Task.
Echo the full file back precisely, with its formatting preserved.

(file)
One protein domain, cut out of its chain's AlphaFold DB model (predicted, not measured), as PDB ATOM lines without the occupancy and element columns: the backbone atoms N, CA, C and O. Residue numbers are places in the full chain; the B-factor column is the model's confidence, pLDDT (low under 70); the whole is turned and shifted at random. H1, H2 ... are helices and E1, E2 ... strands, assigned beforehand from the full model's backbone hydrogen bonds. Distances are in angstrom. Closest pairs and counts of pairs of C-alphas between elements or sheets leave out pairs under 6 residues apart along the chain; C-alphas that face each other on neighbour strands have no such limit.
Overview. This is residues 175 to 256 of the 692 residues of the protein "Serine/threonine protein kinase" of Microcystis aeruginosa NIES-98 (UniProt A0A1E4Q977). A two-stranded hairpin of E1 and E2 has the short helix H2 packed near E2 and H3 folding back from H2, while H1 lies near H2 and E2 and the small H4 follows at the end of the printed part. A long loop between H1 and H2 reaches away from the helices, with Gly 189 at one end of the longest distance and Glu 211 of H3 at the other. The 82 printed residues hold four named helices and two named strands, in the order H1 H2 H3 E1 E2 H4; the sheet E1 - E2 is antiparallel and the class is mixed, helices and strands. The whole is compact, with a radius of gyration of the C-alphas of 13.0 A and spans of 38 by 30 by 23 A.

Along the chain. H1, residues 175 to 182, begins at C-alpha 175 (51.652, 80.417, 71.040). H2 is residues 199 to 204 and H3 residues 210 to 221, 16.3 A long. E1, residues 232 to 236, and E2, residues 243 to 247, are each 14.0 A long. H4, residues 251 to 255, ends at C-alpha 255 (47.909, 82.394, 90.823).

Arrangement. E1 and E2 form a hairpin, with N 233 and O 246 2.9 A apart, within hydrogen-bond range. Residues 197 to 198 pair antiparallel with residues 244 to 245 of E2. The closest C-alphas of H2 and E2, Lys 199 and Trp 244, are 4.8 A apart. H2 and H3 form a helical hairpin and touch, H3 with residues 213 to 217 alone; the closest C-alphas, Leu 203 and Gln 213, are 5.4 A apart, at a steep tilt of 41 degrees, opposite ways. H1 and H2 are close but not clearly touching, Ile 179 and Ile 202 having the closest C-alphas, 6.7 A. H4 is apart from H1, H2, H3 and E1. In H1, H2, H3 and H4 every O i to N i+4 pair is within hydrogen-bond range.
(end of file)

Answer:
One protein domain, cut out of its chain's AlphaFold DB model (predicted, not measured), as PDB ATOM lines without the occupancy and element columns: the backbone atoms N, CA, C and O. Residue numbers are places in the full chain; the B-factor column is the model's confidence, pLDDT (low under 70); the whole is turned and shifted at random. H1, H2 ... are helices and E1, E2 ... strands, assigned beforehand from the full model's backbone hydrogen bonds. Distances are in angstrom. Closest pairs and counts of pairs of C-alphas between elements or sheets leave out pairs under 6 residues apart along the chain; C-alphas that face each other on neighbour strands have no such limit.
Overview. This is residues 175 to 256 of the 692 residues of the protein "Serine/threonine protein kinase" of Microcystis aeruginosa NIES-98 (UniProt A0A1E4Q977). A two-stranded hairpin of E1 and E2 has the short helix H2 packed near E2 and H3 folding back from H2, while H1 lies near H2 and E2 and the small H4 follows at the end of the printed part. A long loop between H1 and H2 reaches away from the helices, with Gly 189 at one end of the longest distance and Glu 211 of H3 at the other. The 82 printed residues hold four named helices and two named strands, in the order H1 H2 H3 E1 E2 H4; the sheet E1 - E2 is antiparallel and the class is mixed, helices and strands. The whole is compact, with a radius of gyration of the C-alphas of 13.0 A and spans of 38 by 30 by 23 A.

Along the chain. H1, residues 175 to 182, begins at C-alpha 175 (51.652, 80.417, 71.040). H2 is residues 199 to 204 and H3 residues 210 to 221, 16.3 A long. E1, residues 232 to 236, and E2, residues 243 to 247, are each 14.0 A long. H4, residues 251 to 255, ends at C-alpha 255 (47.909, 82.394, 90.823).

Arrangement. E1 and E2 form a hairpin, with N 233 and O 246 2.9 A apart, within hydrogen-bond range. Residues 197 to 198 pair antiparallel with residues 244 to 245 of E2. The closest C-alphas of H2 and E2, Lys 199 and Trp 244, are 4.8 A apart. H2 and H3 form a helical hairpin and touch, H3 with residues 213 to 217 alone; the closest C-alphas, Leu 203 and Gln 213, are 5.4 A apart, at a steep tilt of 41 degrees, opposite ways. H1 and H2 are close but not clearly touching, Ile 179 and Ile 202 having the closest C-alphas, 6.7 A. H4 is apart from H1, H2, H3 and E1. In H1, H2, H3 and H4 every O i to N i+4 pair is within hydrogen-bond range.